Chinese tutoring firms' shares tank after regulatory crackdown
A New Oriental Education & Technology Group building in Beijing, China, July 15, 2021. /CFP

A New Oriental Education & Technology Group building in Beijing, China, July 15, 2021. /CFP

Shares in Chinese tutoring firms tumbled Monday after Beijing unveiled reforms that will make a huge change to how they do business.

Arguing that the sector had been "hijacked by capital," officials said it would prevent firms teaching school curriculums from making a profit, raising capital or going public.

While the move – which also bans teaching on weekends and during holidays – is aimed at reducing pressure on children, parents and teachers, it is a gut punch to the tutoring industry, which was reflected in Monday trading.

Shares in New Oriental Education & Technology Group Inc. plunged by 47 percent in Hong Kong, deepening Friday's record 41 percent fall that came as speculation about a crackdown spread on social media.

Its U.S.-traded shares shed by 54 percent.

The company said in a statement on Sunday that it expected the new measures "to have a material adverse impact on its after-school tutoring services related to academic subjects in China's compulsory education system".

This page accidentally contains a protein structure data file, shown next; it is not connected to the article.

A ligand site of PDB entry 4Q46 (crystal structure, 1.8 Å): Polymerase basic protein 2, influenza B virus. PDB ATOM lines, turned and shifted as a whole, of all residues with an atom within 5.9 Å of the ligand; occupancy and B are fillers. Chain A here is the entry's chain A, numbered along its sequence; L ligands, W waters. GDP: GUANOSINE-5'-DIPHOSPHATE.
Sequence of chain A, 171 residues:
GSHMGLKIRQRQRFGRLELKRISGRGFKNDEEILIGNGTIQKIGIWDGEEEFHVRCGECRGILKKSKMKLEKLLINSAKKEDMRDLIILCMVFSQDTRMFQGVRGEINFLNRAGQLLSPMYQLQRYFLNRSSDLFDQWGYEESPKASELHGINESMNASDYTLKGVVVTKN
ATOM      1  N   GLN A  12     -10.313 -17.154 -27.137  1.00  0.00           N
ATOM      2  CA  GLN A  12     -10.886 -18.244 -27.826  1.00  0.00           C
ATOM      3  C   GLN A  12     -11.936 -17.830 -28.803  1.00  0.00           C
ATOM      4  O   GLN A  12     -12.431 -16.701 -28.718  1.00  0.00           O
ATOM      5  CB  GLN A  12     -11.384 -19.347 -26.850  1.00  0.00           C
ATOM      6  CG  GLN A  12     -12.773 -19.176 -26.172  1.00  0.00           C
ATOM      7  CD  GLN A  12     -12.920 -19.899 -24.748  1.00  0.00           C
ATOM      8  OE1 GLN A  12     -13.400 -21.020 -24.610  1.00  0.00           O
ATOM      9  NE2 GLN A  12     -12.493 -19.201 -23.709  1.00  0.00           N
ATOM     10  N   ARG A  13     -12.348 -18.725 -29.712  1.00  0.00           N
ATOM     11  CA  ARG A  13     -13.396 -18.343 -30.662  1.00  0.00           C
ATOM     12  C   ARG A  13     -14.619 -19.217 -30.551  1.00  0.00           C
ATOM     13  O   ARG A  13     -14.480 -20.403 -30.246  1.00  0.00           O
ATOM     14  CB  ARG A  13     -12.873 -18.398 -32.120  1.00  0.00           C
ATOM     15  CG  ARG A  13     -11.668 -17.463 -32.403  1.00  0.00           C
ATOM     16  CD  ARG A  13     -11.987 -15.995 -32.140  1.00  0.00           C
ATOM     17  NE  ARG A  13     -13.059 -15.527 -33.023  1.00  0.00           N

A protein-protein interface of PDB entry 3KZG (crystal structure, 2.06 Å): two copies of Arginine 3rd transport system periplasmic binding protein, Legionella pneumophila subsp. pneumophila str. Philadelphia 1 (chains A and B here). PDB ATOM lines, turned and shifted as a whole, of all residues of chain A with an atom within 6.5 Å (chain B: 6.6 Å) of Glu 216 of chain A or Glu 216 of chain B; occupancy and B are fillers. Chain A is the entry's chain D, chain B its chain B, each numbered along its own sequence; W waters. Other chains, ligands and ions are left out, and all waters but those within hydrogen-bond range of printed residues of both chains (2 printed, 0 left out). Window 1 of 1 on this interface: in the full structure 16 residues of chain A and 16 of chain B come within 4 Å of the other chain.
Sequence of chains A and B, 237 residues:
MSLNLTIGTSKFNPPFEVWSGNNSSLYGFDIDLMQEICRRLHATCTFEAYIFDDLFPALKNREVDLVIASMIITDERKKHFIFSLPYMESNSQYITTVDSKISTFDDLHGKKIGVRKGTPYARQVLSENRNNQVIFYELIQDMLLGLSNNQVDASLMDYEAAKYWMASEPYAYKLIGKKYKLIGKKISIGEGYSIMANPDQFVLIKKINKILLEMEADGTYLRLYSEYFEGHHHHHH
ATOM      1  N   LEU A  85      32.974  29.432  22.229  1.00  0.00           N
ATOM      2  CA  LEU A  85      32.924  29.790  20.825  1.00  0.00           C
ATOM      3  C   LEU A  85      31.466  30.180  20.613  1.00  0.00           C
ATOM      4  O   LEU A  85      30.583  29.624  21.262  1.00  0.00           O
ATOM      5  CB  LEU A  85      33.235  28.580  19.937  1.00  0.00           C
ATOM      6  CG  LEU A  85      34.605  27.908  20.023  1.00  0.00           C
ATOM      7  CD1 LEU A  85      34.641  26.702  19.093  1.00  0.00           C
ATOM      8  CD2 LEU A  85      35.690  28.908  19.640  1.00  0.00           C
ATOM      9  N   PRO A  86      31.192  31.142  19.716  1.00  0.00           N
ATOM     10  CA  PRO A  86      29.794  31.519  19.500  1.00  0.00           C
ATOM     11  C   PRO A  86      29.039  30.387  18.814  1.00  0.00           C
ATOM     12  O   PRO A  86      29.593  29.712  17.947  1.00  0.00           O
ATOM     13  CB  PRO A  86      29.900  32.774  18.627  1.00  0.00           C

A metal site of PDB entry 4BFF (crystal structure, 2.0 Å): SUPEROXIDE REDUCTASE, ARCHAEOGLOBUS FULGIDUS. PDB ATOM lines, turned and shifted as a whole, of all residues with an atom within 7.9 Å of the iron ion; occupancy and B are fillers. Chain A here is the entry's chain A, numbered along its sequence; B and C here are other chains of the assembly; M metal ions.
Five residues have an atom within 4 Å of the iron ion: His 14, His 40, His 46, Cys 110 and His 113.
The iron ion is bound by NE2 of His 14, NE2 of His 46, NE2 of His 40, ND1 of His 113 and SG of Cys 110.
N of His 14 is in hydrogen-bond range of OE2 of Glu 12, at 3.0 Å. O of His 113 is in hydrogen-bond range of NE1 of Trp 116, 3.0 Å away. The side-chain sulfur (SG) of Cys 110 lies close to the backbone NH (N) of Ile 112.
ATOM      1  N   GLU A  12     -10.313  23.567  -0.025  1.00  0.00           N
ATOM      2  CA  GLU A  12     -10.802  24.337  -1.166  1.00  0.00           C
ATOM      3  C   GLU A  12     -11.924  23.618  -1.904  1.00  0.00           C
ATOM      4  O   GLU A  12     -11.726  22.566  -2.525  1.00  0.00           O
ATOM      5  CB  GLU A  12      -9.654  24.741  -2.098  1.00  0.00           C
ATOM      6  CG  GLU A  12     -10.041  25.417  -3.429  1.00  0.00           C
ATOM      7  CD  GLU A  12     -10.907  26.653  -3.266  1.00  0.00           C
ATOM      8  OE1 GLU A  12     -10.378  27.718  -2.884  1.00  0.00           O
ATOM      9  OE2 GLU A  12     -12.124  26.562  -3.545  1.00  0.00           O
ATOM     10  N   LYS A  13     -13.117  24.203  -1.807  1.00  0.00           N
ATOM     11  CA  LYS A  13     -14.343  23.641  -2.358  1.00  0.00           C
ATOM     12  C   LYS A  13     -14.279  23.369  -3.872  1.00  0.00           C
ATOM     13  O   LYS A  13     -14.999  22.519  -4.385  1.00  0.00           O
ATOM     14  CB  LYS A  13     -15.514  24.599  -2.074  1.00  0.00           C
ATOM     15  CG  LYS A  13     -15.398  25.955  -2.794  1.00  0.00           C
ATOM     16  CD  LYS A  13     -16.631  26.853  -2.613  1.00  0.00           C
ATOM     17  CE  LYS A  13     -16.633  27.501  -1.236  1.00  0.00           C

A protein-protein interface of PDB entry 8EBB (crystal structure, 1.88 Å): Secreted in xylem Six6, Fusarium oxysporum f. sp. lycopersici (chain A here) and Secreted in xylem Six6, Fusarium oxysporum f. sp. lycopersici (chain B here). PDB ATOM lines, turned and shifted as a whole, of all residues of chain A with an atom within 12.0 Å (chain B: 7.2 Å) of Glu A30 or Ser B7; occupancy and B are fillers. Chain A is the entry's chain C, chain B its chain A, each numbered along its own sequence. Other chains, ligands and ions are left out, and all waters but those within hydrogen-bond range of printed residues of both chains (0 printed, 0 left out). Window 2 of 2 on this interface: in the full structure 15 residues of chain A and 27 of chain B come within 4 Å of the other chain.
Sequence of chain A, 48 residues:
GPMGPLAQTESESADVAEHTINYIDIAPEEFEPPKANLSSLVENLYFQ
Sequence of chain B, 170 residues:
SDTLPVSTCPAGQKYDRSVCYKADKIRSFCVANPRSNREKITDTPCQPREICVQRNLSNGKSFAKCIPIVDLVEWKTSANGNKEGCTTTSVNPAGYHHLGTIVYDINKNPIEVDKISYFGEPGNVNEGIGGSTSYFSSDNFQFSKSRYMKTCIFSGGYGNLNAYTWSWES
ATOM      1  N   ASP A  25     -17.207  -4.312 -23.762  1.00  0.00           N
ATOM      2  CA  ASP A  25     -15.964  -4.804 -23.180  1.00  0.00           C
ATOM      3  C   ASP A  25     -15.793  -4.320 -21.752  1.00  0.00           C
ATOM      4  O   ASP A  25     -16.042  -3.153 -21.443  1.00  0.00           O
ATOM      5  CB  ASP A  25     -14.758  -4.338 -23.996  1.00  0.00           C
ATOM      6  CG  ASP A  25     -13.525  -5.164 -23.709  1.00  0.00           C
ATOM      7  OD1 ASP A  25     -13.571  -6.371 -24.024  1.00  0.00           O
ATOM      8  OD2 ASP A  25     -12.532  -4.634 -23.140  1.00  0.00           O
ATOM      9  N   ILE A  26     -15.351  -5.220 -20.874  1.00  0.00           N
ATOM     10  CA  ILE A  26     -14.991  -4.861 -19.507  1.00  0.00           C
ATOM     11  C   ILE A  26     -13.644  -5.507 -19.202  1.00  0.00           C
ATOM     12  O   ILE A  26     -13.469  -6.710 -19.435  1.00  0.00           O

Another firm, Koolearn Technology Holding Ltd. closed by 33 percent down, while China Maple Leaf Educational Systems fell 10 percent.

Businessmen lost their billionaire statuses as shares were hammered.

New Oriental CEO Yu Minhong lost his billionaire status, shedding $685 million to leave him with $579 million.

And Zhang Bangxin's fortune fell $2.5 billion to $1.4 billion, Bloomberg News reported, after his New York-listed TAL Education Group fell 71 percent.

The private education sector was worth $260 billion in 2018 according to consultancy and research firm L.E.K. Consulting, driven by China's hyper-competitive kindergarten-to-university education system in cities.

JPMorgan Chase analysts said it was uncertain whether firms could continue to be traded on stock markets. "In our view, this makes these stocks virtually uninvestable," it said.

(With input from AFP)

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